Tuesday, August 31, 2010

Review: The Way of Kings by Brandon Sanderson

Brandon Sanderson developed a decent following based on his own fiction, but it was his selection to complete The Wheel of Time after Robert Jordan’s sad, premature passing that placed his name among the rock stars of epic fantasy. One has to believe that it was in part due to Sanderson’s exposure to the inner workings of The Wheel of Time that helped to inspire him to dust off a shelved concept for his own multi-book series. The Way of Kings (Book Depository, Powell’s Books, Indiebound) is book one of The Stormlight Archives, a planned 10-book series.

As a long-time fan of The Wheel of Time, I have nothing but praise for Sanderson’s efforts to complete the series. However,
I’ve also enjoyed Sanderson’s own Mistborn series. In this respect, I really want more of Sanderson’s original fiction, and was quite pleased when I heard that The Way of Kings was in the pipeline. In spite of the pressures of limited reading time in my life I was equally excited when I learned that The Way of Kings is the start of a big fat fantasy series. Whether or not Sanderson’s exposure to The Wheel of Time influenced the development of The Stormlight Archives, The Way of Kings is superb beginning to a series that will likely be the face of epic fantasy for the next decade or more.

A beloved king is assassinated leading the nation of Alethkar to wage war against a mysterious foe beyond its borders. This war and others throughout the world of Roshar seemingly distract humankind from an oncoming apocalypse where creatures of myth seek the destruction of all people. We see the story unfold from the points of view of just a few scattered across the land.

Let’s not dance around it – The Way of Kings could be a defining example of big fat fantasy. It weighs in at a hefty 1,008 pages in hardcover and is only the first book in a projected 10-book series, and I daresay that each volume will probably be rather long. This is classic epic fantasy – an imagined second-world setting, magic, and good versus evil, though identifying a specific quest is a bit trickier. In some respects The Way of Kings holds much in common with beginning of George RR Martin’s A Song of Ice and Fire – the real evil that must be faced (and most probably overcome) hasn’t really revealed itself as the typical concerns of humanity get in the way. In fact, while you could probably quickly identify the ‘good guys’, identifying the bad guys is far less certain. Thematically, this is the point, and a point that I think will only grow more important as the series progresses.

The Way of Kings is essentially told from the point of view of 3 characters. Dalinar is the brother of the assassinated king and uncle to the new king. Kaladin is a slave with a unique past sold into service of the army of High Prince Sadeas. Shallan is the daughter of a disgraced and impovershed house looking for a way save her family.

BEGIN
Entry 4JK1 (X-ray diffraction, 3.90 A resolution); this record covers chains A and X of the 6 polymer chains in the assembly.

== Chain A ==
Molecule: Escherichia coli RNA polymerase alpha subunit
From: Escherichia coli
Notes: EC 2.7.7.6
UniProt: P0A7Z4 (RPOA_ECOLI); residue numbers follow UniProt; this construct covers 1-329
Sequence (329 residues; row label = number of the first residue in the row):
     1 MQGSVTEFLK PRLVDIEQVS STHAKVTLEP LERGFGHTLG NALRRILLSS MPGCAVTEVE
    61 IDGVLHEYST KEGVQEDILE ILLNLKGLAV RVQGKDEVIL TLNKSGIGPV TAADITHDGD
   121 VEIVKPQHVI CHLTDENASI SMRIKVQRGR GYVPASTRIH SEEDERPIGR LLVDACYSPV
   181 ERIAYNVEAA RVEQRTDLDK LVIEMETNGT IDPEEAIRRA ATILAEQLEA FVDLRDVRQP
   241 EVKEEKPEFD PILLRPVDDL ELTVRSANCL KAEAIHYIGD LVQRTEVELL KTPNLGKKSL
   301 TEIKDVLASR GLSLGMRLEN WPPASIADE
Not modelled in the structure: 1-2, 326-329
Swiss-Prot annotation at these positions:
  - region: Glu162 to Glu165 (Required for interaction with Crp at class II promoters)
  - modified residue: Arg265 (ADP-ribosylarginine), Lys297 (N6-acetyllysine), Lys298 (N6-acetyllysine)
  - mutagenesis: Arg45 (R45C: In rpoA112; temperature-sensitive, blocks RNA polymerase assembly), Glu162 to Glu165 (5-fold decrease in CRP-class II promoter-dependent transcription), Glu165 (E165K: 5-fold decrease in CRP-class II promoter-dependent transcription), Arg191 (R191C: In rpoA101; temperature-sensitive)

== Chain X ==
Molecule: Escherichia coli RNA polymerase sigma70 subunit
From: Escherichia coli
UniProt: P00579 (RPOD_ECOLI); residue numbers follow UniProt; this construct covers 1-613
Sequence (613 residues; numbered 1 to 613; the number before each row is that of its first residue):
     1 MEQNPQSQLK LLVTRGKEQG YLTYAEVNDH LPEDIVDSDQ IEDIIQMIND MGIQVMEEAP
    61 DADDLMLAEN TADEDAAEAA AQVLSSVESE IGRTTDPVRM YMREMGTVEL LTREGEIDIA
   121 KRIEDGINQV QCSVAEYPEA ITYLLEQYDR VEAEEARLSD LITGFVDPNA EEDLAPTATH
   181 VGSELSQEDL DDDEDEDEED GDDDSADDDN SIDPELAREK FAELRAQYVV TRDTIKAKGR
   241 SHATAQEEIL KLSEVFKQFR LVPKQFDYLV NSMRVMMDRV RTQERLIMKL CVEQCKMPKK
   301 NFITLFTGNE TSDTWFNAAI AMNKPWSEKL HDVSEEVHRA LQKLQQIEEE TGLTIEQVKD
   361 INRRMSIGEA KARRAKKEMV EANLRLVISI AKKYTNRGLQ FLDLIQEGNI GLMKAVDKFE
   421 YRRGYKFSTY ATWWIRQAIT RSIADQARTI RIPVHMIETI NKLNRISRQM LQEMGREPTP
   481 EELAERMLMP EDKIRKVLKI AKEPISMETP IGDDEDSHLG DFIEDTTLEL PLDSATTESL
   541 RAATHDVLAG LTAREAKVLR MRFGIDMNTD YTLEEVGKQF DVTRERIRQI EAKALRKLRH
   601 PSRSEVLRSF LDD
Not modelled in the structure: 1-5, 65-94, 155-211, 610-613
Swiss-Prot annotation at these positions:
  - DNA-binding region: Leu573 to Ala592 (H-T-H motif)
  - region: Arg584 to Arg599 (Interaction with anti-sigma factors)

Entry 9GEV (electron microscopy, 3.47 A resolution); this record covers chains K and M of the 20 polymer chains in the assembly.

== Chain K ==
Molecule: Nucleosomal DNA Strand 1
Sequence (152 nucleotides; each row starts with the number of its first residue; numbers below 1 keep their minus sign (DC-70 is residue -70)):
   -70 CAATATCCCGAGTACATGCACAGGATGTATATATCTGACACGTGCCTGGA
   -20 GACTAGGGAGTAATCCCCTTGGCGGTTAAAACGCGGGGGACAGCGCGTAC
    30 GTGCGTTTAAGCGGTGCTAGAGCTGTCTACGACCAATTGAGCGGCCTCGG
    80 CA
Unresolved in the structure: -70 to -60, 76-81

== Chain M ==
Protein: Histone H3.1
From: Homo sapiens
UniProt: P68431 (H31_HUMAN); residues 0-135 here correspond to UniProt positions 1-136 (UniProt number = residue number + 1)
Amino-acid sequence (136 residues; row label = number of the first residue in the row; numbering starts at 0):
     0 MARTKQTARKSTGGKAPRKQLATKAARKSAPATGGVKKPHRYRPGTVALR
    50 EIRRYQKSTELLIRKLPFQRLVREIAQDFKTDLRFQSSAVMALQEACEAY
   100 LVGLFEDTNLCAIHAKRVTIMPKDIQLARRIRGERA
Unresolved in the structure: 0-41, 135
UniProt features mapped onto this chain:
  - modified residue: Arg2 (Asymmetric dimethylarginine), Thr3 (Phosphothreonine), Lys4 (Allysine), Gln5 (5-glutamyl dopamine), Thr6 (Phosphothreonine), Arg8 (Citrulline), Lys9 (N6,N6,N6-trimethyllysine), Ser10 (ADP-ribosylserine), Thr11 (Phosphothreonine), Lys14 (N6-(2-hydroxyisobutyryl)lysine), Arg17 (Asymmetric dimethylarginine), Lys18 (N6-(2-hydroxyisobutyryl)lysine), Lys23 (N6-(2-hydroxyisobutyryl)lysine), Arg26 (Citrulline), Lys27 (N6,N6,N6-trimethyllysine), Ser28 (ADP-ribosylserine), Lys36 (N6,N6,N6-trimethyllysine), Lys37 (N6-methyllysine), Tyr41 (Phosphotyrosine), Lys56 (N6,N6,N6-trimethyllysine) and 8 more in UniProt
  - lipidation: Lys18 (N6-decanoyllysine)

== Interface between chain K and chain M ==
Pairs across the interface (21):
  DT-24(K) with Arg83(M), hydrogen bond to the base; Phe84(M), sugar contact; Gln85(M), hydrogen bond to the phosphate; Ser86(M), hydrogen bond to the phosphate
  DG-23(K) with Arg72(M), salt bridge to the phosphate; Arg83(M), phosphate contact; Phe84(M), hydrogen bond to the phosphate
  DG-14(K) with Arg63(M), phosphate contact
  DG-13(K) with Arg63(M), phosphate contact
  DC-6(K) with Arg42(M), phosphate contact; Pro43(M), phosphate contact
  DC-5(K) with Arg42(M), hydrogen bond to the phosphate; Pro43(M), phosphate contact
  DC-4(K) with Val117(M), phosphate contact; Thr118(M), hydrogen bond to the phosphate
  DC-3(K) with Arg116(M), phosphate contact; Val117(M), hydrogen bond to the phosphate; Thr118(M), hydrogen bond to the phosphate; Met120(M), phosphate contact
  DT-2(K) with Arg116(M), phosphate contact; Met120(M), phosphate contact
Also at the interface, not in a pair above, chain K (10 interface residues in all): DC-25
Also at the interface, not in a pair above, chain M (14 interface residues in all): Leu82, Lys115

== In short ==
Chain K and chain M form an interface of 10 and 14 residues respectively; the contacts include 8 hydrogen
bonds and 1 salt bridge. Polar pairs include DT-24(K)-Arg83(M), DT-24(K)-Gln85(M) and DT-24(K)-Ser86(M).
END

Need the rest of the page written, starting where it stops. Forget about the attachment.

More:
The Way of Kings is character-based in that the success or failure of the story lies with the characters much more than other elements of the story. In this Sanderson succeeds with characterization that is by the far the best I have seen in his writing to date. As one would suspect, the characterization does vary a bit, though it feels intentional and one’s reaction to it will largely be a personal one – in other words, I may like Kaladin best, but someone with differing life experiences from me may relate to Shallan much more.

As I indicated above, Kaladin is the character I found myself enjoying the most. While still relatively young, he is weighed down by the hand life has dealt him – a promising career, a rising star in the army, glory on the battlefield, a fall from the top of society, hopelessness and despair and throughout a sense of failing those around him. Throw in a natural ability to lead and a bit of mystery and Kaladin is a classic protagonist of epic fantasy that fans will flock to.

Kaladin contrasts with other characters such as Shallan. Shallan is young, naïve and selfishly motivated. Shallan’s goals are to get into the good graces of Jasnah, a smart, powerful, heretical woman, and steel her greatest possession. Her motivation may be to save her family, but it’s really hard to truly like a character with the annoyance of youth with questionable motivations. Or contrast Kaladin to Dalinar – an old honorable man who often comes across as a prudish, stuffy old man out of touch with those around him. Of course he’s also a great warrior, an inspiring leader and someone who just may save the kingdom.

Along with the major characters, there also a few minor, and more mysterious characters who I can’t help but want to know more about. Szeth is a mysterious assassin, more powerful and skillful than anyone he meets, and a slave devoted entirely to serving his master, whoever that may be. The few short points of view we get from Szeth always leave me craving for more. And there is Hoid, a character that has made appearances in Sanderson’s other fiction, including Mistborn (